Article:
Wednesday, February 14, 2018

Praying the Lord's Prayer through Lent :: Week One

“To be a Christian without prayer,” wrote Martin Luther “is no more possible than to be alive without breathing.” Communion with God is at the core of what it means to follow Christ. Prayer is the word we used to describe our interactions and communication with God. Jesus’ disciples noted something significant about Jesus’ time alone with God. It was so discernable that they plainly requested, “Jesus, teach us to pray…”

Over the next several weeks, we’re going to experientially explore how we can utilize the Lord’s Prayer (or perhaps better named, The Disciple’s Prayer) to connect with God. The following is a potential guide for this week.

Take a minute and simple close your eyes and breath. Take a couple of deep breaths. Relax.

Slowly read through the Lord’s Prayer. As you do so, take note of what sticks out to you or grabs your attention.

Our Father in heaven,
hallowed be your name,
your kingdom come,
your will be done,
on earth as it is in heaven.
Give us today our daily bread.
And forgive us our debts,
as we also have forgiven our debtors.
And lead us not into temptation,
but deliver us from the evil one.
-Matthew 6:9-13

Slowly read through the prayer a second time. Only this time, do it out loud.

Our Father in heaven,
hallowed be your name,
your kingdom come,
your will be done,
on earth as it is in heaven.
Give us today our daily bread.
And forgive us our debts,
as we also have forgiven our debtors.
And lead us not into temptation,
but deliver us from the evil one.
-Matthew 6:9-13

Did you notice anything different that time? What was it like to hear yourself saying the words?

One more time, in silence, slowly read through the passage. Take note of what sticks out to you.

Take the portion, line, phrase or word that sticks out and spend a few minutes talking with God.

This Week.
Do this each day this week. You may find it helpful to write down in a notebook the word, line or phrase that captures your attention.

Each day, do this with fresh anticipation to meet with God. People often experience God emphasizing different words and phrases to them each day.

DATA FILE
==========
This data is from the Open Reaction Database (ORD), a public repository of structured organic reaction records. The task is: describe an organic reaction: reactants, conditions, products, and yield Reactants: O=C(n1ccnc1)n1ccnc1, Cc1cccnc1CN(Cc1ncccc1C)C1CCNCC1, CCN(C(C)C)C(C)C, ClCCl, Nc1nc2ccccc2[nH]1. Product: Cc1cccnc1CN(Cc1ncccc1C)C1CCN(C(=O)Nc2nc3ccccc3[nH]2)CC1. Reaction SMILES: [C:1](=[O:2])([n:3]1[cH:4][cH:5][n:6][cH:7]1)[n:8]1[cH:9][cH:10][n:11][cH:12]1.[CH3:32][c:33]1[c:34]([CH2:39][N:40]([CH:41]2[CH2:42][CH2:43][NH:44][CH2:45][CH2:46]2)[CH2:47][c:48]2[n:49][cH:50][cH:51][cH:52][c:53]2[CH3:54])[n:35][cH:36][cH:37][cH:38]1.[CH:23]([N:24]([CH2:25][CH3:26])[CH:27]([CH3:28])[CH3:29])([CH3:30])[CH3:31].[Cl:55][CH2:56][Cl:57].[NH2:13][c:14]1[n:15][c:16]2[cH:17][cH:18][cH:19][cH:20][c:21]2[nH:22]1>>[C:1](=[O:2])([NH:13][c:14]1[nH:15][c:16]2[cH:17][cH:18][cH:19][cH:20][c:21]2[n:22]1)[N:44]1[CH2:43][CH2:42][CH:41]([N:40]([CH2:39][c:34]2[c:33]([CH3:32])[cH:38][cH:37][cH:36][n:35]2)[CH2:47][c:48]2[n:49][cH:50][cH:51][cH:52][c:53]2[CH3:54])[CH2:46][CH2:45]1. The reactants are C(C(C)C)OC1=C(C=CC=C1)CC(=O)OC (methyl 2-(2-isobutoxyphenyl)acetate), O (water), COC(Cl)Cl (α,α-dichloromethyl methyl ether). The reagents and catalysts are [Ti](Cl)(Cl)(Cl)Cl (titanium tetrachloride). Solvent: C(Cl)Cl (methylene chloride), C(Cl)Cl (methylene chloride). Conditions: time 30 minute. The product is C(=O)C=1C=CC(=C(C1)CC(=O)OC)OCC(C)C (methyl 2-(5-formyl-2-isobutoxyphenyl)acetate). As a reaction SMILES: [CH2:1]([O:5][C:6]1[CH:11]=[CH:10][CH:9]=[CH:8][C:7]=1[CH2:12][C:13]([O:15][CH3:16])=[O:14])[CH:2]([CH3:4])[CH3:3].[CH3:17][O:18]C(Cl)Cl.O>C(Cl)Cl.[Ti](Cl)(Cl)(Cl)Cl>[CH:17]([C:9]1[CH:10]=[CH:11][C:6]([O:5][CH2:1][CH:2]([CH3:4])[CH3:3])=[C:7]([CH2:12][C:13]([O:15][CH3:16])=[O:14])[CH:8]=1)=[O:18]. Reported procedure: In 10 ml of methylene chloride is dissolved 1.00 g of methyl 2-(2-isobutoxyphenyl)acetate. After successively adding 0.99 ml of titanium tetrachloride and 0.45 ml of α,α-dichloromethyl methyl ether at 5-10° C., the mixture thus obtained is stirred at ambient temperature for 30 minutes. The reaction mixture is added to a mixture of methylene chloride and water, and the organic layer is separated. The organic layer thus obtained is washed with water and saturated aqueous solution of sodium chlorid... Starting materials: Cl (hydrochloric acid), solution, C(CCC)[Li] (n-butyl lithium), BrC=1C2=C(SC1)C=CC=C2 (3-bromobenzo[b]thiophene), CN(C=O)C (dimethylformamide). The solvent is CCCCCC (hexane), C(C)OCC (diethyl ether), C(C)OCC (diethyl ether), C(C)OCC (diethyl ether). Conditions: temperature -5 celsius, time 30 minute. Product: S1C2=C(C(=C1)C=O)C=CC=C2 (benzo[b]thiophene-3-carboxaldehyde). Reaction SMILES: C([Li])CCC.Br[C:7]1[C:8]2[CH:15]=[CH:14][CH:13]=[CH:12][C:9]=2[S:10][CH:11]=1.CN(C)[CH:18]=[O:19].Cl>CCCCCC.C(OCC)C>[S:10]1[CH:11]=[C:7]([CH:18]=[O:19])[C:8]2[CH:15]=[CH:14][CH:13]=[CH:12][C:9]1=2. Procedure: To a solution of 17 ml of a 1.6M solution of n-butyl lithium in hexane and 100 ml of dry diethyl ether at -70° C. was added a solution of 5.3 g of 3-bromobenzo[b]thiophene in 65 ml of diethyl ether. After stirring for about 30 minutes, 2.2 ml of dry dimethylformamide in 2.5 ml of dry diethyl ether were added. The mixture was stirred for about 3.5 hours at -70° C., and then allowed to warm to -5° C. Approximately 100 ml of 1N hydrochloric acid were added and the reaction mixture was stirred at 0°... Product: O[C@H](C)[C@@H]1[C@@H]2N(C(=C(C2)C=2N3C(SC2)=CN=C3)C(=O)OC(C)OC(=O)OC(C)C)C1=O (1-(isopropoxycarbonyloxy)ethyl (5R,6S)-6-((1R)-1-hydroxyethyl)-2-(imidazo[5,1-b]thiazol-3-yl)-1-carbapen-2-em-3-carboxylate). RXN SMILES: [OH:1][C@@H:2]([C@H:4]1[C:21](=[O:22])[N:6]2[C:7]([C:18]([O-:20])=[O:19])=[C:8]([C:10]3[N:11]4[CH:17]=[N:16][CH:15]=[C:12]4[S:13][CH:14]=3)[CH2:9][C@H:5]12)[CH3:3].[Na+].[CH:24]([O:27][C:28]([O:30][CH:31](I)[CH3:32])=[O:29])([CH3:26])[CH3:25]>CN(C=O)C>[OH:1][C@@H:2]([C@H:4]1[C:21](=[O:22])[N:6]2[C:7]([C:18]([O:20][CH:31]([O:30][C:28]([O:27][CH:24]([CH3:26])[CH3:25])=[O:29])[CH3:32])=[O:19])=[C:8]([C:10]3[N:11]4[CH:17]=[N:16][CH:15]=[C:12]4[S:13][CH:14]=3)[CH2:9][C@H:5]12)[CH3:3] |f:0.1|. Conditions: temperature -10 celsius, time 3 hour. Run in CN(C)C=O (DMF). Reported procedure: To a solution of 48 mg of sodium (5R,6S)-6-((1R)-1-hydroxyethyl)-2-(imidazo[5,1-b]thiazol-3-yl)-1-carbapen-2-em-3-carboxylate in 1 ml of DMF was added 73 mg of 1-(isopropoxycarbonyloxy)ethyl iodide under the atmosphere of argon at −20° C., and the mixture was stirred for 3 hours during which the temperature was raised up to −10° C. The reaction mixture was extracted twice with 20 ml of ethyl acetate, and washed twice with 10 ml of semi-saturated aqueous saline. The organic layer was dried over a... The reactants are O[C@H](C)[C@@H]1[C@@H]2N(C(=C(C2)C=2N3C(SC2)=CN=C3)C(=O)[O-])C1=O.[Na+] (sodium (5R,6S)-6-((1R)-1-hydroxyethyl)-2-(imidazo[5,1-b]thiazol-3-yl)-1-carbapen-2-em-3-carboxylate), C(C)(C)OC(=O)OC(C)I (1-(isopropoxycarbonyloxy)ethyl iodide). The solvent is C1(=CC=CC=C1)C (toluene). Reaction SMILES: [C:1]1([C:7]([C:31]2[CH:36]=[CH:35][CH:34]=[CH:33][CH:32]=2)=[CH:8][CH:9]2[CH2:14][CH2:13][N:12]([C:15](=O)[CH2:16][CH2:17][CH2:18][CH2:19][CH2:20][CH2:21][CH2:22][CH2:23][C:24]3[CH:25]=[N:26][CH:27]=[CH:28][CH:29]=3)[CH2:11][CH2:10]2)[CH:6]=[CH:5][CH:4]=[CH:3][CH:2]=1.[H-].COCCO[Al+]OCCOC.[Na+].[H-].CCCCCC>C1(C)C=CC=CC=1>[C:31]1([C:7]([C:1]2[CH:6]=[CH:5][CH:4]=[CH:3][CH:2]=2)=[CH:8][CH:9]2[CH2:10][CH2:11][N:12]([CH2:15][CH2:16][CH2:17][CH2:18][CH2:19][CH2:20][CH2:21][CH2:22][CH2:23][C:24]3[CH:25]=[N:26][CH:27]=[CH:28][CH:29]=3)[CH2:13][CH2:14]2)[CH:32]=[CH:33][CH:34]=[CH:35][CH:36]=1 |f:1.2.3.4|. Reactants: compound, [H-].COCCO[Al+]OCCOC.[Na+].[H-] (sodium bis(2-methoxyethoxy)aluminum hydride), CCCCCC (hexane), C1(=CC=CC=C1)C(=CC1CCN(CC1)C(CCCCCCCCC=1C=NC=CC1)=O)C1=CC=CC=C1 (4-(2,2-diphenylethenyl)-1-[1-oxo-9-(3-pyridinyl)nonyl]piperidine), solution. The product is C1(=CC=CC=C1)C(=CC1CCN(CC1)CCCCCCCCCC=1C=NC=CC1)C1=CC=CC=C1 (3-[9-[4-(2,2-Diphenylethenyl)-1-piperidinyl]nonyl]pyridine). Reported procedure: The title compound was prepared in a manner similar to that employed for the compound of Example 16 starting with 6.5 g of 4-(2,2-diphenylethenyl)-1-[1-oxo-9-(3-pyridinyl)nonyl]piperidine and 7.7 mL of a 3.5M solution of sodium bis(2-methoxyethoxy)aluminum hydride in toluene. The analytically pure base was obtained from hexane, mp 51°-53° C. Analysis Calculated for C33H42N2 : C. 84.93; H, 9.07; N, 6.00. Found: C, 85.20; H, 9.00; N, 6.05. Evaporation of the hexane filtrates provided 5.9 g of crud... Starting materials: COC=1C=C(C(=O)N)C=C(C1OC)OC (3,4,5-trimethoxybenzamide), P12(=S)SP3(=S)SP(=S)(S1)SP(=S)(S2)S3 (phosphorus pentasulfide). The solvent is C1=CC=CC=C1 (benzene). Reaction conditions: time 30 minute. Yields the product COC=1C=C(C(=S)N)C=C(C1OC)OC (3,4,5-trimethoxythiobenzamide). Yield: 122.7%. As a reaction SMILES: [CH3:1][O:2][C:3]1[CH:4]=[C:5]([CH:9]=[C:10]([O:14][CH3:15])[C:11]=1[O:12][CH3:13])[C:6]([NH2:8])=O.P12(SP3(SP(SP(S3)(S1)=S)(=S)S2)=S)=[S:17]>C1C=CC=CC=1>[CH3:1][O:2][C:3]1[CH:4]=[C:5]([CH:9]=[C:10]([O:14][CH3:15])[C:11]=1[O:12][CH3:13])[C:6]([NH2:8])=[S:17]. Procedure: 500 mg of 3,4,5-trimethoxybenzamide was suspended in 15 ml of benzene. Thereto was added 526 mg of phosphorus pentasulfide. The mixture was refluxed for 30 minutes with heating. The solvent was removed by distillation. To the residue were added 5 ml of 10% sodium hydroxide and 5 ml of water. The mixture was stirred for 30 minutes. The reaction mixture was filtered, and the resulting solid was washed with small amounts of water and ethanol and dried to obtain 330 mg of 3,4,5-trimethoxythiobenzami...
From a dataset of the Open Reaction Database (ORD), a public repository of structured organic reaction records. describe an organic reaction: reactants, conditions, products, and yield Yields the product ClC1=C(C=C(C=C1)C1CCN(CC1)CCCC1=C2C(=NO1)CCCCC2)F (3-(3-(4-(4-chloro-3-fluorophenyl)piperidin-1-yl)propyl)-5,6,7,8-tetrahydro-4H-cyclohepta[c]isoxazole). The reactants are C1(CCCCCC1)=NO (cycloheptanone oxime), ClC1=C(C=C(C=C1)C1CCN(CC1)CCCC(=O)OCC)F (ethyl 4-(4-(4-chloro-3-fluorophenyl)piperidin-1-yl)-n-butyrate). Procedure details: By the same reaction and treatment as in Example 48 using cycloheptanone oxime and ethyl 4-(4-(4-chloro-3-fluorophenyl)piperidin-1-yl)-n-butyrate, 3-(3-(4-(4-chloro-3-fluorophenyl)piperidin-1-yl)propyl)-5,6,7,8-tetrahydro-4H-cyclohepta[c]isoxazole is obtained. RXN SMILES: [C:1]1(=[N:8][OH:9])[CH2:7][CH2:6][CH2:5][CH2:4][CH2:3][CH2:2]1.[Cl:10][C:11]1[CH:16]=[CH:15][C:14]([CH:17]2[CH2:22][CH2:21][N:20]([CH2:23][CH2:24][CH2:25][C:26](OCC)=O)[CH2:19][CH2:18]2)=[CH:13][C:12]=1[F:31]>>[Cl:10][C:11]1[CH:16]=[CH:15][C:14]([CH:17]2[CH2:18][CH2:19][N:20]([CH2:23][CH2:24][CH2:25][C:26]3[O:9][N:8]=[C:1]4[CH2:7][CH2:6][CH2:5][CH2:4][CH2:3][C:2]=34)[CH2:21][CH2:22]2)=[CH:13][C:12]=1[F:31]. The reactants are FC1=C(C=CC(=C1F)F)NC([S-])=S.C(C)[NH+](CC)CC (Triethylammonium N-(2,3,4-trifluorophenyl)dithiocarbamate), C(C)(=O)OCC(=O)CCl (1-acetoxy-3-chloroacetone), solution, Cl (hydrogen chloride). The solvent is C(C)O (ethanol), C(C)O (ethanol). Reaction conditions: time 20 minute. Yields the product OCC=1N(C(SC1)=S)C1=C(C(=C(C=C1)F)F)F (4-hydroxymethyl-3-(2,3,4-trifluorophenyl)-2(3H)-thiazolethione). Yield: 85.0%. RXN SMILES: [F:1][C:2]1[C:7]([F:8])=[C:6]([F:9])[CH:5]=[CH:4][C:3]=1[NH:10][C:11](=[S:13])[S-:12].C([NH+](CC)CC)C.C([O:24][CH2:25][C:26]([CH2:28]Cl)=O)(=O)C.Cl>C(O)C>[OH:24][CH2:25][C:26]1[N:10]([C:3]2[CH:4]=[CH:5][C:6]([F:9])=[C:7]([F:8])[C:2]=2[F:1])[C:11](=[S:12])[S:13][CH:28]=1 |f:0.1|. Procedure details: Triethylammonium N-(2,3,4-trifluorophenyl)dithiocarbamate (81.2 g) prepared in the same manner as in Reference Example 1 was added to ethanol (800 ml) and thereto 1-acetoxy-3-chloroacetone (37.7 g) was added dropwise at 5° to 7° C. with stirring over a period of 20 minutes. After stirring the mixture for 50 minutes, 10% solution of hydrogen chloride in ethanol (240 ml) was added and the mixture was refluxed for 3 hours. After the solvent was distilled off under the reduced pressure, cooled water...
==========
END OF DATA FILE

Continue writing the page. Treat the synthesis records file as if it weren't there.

Wednesday, July 12, 2017


Silent and Listen both are made up of the same letters...
...The first step in being able to listen is to be silent.

Tuesday, July 11, 2017

Things I Caught Along the Way

In my personal library, I have over a hundred and fifty books on prayer. These books range from how to pray like the Desert Fathers of the Third Century (who fled from the cities to the desert in order to meet with God in solitude and silence) to how to influence suburban America by prayer walking. Books that teach about prayers of petition, praise, intercession, not to mention praying for friends, family members and the needs of others. Others portray prayers of examination, reflection and praying through the Bible. You get the idea, a lot of books about prayer. Did I mention I really like books?

Some of these books have been instrumental in challenging my life of prayer with God over the years. But, if I’m honest, when I think about prayer, there’s an image that out weighs all these pages of the sages. It’s the image I have of a mentor of mine during my late teens, early twenties. There he was sitting in a chair -  early in the morning – every morning. Praying. At times, words were flowing or passages of Scripture being quoted. At other times, silence, not a word was uttered, rather simply being present before God. I have images of him driving to and from work, praying as he drove. He would pray for me and others, as well as upcoming Bible studies, ministry endeavors, and the like.